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Gun owners will protest the anniversary of the NY SAFE Act


MORRISTOWN — A north country group dedicated to repealing the New York Secure Ammunition and Firearms Enforcement Act is asking supporters to join in firing a gunshot in solidarity to protest the law’s passage a year ago.

The Northern New York Freedom Fighters will be hosting a “shot heard ‘round New York,” at noon Jan. 11 at the Black Lake Fish and Game Club at the intersection of Route 58 and Potato Street.

“We all believe that what Gov. Cuomo did was wrong, and the law is flawed and unconstitutional,” Freedom Fighters member Lawrence I. Kring of Morristown said.

Gun owners are invited to show up at the club with their own guns around 11 a.m.

The Yates County Shooters Committee on Political Education and the Barrington Rifle Club will host similar events elsewhere in the state.

Mr. Kring said the protest is symbolic of the “the shot heard ’round the world” at Lexington and Concord in 1775.

“In passing the New York SAFE Act of 2013, Gov. (Andrew M.) Cuomo used a message of necessity which suspended the Legislature’s three-day debate rules and allowed the SAFE Act to be passed in the dark of the night with no public comment,” Mr. Kring said.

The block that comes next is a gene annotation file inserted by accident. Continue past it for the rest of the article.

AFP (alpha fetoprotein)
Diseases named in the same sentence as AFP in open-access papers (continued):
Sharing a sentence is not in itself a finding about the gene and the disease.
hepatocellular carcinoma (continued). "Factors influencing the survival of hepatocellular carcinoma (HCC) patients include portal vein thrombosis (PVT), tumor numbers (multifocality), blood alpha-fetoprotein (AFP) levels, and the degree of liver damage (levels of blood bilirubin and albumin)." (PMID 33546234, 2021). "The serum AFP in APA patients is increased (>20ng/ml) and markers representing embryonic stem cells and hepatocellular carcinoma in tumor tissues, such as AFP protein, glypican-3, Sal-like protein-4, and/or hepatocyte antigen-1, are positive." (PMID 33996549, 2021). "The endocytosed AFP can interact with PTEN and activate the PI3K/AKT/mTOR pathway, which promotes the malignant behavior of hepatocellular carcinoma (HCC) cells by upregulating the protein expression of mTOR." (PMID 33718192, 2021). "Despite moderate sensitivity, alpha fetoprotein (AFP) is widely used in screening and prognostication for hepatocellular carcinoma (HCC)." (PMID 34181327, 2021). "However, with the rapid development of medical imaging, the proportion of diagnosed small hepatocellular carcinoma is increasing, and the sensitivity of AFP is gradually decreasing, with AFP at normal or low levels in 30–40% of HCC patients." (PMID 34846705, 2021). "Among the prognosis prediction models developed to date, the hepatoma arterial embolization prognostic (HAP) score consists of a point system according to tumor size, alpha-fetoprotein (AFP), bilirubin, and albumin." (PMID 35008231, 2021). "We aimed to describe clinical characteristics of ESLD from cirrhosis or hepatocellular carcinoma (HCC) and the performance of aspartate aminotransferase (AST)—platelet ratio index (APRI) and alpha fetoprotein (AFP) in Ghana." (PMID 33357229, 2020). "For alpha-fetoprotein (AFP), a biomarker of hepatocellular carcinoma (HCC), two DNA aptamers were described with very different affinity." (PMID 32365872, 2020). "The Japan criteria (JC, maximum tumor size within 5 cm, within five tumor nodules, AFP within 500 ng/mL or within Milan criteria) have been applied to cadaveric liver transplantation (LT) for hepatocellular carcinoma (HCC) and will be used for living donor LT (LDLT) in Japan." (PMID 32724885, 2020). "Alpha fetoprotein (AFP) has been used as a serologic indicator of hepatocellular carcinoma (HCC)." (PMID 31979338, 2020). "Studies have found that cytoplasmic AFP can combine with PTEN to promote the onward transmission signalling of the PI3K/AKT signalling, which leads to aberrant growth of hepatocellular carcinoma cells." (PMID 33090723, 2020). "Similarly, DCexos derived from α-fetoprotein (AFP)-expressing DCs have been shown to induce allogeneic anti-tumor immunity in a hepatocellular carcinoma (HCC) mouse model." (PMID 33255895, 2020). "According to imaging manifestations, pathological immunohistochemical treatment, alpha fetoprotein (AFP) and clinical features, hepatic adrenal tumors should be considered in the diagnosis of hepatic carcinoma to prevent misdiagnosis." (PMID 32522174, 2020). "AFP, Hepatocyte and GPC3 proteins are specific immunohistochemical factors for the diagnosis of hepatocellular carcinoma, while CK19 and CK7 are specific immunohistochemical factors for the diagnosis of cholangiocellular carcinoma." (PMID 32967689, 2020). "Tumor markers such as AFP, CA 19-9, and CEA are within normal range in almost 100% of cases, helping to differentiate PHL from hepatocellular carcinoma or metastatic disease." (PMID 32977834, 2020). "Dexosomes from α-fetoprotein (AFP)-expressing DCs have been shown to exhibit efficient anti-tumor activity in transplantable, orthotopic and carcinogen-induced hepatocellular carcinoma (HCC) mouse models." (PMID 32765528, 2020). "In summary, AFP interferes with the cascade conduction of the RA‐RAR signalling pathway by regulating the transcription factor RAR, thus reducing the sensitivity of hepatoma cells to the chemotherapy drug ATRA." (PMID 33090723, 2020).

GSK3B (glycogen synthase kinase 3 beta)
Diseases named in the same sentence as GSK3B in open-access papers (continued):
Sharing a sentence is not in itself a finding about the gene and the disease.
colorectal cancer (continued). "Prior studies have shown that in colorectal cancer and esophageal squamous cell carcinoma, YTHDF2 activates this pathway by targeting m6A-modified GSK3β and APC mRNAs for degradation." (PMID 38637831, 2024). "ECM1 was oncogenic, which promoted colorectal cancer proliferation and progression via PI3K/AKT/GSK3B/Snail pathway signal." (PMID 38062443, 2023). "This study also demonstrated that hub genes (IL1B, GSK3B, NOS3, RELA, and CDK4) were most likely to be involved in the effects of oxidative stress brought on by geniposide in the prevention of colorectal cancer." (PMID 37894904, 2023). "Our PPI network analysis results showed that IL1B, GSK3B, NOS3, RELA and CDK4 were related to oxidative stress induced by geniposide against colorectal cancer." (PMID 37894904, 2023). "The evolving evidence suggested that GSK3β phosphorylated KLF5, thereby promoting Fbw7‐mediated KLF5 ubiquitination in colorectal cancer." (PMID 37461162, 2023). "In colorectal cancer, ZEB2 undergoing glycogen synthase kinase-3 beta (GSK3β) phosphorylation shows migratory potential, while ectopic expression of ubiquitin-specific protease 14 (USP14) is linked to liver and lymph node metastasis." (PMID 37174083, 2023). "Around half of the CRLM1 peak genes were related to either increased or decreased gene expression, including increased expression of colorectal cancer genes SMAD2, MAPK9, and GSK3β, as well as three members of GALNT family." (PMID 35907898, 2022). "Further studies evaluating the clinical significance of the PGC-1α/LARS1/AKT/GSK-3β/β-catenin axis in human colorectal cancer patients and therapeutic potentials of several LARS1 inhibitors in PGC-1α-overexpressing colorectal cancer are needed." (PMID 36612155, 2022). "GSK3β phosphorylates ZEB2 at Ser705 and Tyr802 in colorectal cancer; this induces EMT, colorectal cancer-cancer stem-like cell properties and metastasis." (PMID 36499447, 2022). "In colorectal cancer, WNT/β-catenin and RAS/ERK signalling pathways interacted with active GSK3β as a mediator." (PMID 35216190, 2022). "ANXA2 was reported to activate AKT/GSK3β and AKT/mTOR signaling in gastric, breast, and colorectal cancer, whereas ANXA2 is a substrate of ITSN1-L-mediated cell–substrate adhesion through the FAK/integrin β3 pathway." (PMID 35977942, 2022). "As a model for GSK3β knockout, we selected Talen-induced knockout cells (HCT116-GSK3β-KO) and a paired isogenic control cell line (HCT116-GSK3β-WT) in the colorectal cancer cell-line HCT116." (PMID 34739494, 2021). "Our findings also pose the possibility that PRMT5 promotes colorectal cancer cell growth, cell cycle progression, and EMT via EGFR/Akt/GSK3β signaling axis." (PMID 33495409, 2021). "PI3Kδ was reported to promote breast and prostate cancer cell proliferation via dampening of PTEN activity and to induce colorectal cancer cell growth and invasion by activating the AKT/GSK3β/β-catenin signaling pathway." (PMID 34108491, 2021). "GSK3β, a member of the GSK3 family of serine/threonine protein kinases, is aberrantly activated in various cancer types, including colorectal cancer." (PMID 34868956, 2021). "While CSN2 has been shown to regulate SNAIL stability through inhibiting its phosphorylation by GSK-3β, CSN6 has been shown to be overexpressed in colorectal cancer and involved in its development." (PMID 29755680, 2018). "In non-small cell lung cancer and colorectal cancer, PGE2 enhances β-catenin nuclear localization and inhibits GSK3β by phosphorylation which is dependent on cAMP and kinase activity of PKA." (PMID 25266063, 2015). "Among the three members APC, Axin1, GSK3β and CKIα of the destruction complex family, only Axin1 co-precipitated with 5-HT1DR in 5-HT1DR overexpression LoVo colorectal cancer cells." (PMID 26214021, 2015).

Mr. Kring said the North Country Freedom Fighters communicate regularly on Facebook and are always looking for new members.

“It’s a loose-knit group which has ties to several other anti-SAFE act groups across the state,” Mr. Kring said of the North Country Freedom Fighters. “We try to come up with ideas on how to keep things stirred up. We are always looking for people that care about their Second Amendment rights.”

At noon they will “shoot a symbolic shot in a legal and safe manner.”

Attendees are welcome to participate in trap shooting after the protest.

Despite the fact that the U.S. District Court recently upheld most of the New York SAFE Act, which was challenged in a case filed against the state by several gun advocacy groups, Mr. Kring said he and other opponents to the law have faith that it will be overturned.

“That was expected,” he said. “The whole idea was of the suit was to get it into the Supreme Court, and hopefully we will go all the way.”

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